Explore folktales, games, and everyday activities that demonstrate how principles like respect for parents and elders work, from touring a high-rise apartment to hanging out at a K-Pop studio. Children can learn about the similarities and differences between their lives in the United States and those of children in South Korea through Heart and Seoul.

12. Challenge Course

Image credit: Children’s Museum of Houston

It’s time to put on your safety gear and begin a multi-obstacle ropes course. You must first defeat the Burma Buckets, the Rope Bridge, and the Cargo Net. Then, decide which route you want to take: either jump across 30 feet of lily pads OR climb over the kelp walk, stopping the rolling log. By climbing the Swinging Steps, you can complete the Challenge Course.

Children are given physical tasks on Challenge Course that help them develop their balance, strength, and endurance. Additionally, it gives children the chance to push themselves to take on new risks and tasks while still being secure in a harness.

13. SECRET Spy Game

Image credit: Children’s Museum of Houston

Similar to an escape room, SECRET requires players to use their problem-solving and observational skills to solve puzzles and fulfill physical and mental tasks. Each SECRET Mission fosters the development of critical thinking, reading comprehension, and mathematics abilities. In this 60-minute adventure, put your team together, gather your equipment, and see the Museum like never before. The admission fee is $7 per mission. Best for kids above 6 years.

14. Matter Factory

Image credit: Children’s Museum of Houston

Several constituents of matter make up the world as we know it. And the Periodic Table of Elements offers a fundamental foundation for learning about the atoms and elements that make up the physical world.

The Matter Factory is an incredible place for students to learn about the classification of elements, the chemical and physical properties of matter, and how to use this knowledge to create tools and products that have an impact on our daily lives.

15. Genius Station

Image credit: Children’s Museum of Houston

The Invista Genius Station offers the chance to interact with qualified science educators to solve scientific puzzles, receive assistance with assignments or science fair projects, or simply geek out over a subject of interest. The Geeks will ignite your interest with thrilling experiences that elevate learning through their vast library of teaching materials, experiments, and demonstrations.

16. Show Your Creativity At Maker Annex

Image credit: Children’s Museum of Houston

Children can create, build, and exhibit their work at the Chevron Maker Annex through scheduled programs and drop-in sessions. All courses aim to introduce participants to a variety of equipment, including hand tools, 3D printers, and laser cutters. It is perfect for puzzle solvers, gamers, techies, and creative thinkers. The recommended age is 8 years and above.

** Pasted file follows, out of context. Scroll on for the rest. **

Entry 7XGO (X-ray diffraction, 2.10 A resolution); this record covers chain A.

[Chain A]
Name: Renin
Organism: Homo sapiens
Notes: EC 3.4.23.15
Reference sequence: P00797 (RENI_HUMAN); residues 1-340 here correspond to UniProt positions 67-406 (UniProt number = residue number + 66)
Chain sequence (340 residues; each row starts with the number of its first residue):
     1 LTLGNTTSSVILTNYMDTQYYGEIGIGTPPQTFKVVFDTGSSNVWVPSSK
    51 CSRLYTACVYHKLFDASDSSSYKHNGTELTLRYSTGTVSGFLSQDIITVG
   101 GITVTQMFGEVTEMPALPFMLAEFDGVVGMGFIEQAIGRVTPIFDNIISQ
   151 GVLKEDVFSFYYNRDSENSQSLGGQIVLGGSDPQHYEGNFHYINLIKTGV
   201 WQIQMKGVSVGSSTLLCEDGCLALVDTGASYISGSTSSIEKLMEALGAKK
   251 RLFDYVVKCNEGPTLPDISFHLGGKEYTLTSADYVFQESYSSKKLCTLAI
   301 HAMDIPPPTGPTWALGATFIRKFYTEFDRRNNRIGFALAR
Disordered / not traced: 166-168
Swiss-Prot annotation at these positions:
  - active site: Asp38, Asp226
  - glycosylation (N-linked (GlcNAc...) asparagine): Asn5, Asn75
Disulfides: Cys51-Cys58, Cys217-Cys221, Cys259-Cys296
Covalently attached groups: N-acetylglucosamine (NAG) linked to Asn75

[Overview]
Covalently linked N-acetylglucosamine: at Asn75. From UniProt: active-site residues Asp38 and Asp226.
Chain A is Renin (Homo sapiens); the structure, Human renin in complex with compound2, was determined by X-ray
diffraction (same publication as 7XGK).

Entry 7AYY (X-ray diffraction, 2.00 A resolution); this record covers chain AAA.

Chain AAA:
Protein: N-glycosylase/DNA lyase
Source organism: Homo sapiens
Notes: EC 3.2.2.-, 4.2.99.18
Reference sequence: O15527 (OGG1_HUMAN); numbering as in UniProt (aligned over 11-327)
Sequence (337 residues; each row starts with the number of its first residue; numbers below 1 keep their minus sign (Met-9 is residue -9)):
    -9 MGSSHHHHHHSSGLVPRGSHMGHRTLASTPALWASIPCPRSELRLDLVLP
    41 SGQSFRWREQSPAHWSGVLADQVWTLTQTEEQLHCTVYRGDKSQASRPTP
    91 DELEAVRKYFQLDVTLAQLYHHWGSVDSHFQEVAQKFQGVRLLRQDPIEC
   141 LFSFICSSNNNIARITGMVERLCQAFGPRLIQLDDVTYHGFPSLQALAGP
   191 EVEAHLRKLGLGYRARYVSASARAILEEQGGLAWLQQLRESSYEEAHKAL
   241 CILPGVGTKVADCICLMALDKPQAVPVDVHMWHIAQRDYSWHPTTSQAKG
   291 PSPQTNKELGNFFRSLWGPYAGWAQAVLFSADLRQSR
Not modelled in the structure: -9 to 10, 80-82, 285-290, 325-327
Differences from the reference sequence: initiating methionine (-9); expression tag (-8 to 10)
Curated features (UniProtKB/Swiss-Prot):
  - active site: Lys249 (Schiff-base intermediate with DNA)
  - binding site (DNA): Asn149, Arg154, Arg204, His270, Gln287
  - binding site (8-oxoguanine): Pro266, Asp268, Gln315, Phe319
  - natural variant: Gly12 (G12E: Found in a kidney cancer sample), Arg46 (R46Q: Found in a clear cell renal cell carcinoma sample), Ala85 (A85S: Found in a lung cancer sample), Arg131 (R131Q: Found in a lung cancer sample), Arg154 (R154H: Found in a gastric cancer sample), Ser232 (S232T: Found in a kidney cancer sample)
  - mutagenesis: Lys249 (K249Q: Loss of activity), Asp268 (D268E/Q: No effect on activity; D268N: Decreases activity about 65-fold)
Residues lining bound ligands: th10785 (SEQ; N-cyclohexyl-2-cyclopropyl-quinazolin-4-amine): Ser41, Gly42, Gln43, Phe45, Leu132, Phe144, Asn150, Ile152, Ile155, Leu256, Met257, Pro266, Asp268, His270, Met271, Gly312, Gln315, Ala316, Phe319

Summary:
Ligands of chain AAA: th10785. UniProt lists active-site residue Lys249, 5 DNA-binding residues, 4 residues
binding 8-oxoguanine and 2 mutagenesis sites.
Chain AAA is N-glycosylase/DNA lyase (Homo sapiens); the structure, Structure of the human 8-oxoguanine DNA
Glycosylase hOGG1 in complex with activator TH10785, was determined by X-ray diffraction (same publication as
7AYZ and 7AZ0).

17. Building Zone

As children enter the kid-friendly building site known as Building Zone, they put on hard hats. They investigate the physics of building structures and the universe of forces, lifting large gravel sacks with pulleys and supporting an arch with the earth’s gravity. Additionally, they assume the role of civil engineers by investigating some of the crucial methods required to construct buildings that are resistant to strong winds or earthquakes.

18. Newton Know-How!

Image credit: Children’s Museum of Houston

You can engage in hands-on, mental explorations in Newton’s Know-How to learn about the physics underlying the rules of motion. Children can explore various motions throughout the exhibit, including those that accelerate and decelerate, fall and bounce, spin and slide, and much more! Additionally, they can explore more advanced subjects including momentum transfer, collisions, chain reactions, angular momentum, the conversion of potential energy into kinetic energy, projectile motion, and more.

19. The Brown Foundation, Inc. Auditorium

Take in captivating live performances with your loved ones. Every performance, from traditional bands to ethnic displays, is brilliantly executed while keeping in mind both the educational and entertaining elements. There are 165 seats available in the theater. Take in a performance every Thursday from 5 to 8 p.m. during Free Family Night, as well as every weekend during the Spotlight Performance series.

20. Dine At Fresh Café

Everyone in the family, even picky eaters, can find wholesome foods and pleasures at The Fresh Café. Enjoy a balanced meal with daily prepared vegetarian selections, fresh salads, and preservative-free sandwich bread. Their menu includes meals like hot sandwiches, hot dogs, veggie burgers, grilled chicken breast, teddy grahams, and more.


The Children’s Museum adheres to ADA standards in both the structure and the exhibitions. The wheelchair/stroller elevator can be used by people who need assistance or by parents who want to take their children to the second level of the How Does It Work? or Power Play displays. If a visitor needs a lift key, they should stop by the information booth and leave some sort of identification. Additionally, wheelchairs are available for checkout with an identification deposit on a first-come, first-served basis. The wheelchair ramp connects the deck and ground floors of the Museum’s new garage. The Houston Independent School District and the Museum collaborate six Mondays a year to offer special needs kids tours.


The Children’s Museum of Houston has received several awards in the past. Here are some of them:

  • Top U.S. museums for families, according to the LA Times (2015)
  • Listed by USA Today as one of the top children’s museums in the country (2014)
  • Forbes listed it as one of the top 12 kids’ museums in the nation (2012).
  • One of the Top 10 Children’s Museums to Visit This  
  • Parents magazine named it the nation’s top children’s museum (2011).
  • Ranked No. 1 by MSN.com and No. 2 by Child magazine in children’s museums countrywide.